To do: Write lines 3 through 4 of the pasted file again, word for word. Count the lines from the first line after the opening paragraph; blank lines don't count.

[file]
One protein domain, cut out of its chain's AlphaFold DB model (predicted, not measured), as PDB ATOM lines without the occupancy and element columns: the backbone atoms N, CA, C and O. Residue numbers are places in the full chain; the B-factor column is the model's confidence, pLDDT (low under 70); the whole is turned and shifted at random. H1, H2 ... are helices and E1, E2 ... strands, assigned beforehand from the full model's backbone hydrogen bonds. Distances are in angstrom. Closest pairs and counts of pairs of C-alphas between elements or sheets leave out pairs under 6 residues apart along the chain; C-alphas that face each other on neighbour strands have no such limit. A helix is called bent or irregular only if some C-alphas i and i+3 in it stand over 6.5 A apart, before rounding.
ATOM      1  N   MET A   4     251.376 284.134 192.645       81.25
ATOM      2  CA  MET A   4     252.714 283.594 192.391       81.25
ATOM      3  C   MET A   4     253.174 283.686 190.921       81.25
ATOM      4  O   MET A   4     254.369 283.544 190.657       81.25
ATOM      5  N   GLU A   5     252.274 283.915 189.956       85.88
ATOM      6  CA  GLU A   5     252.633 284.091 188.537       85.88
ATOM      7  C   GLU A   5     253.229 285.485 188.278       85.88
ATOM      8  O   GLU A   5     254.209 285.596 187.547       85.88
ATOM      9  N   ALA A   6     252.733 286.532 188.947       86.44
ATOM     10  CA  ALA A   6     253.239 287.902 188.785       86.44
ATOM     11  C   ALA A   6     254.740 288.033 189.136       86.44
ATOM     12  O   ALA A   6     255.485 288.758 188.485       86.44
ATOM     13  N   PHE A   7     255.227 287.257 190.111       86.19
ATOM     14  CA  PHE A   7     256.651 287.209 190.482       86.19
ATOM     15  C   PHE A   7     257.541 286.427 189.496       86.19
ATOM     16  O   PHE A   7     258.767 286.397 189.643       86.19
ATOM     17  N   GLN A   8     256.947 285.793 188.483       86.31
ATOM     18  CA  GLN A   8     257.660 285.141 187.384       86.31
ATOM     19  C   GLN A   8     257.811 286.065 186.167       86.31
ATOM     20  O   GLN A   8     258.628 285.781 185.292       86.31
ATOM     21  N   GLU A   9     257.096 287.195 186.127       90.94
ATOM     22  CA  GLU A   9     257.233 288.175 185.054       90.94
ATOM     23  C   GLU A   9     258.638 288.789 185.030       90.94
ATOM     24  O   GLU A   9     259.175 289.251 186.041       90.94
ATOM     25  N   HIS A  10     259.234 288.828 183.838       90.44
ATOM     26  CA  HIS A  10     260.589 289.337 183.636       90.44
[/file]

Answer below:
ATOM      3  C   MET A   4     253.174 283.686 190.921       81.25
ATOM      4  O   MET A   4     254.369 283.544 190.657       81.25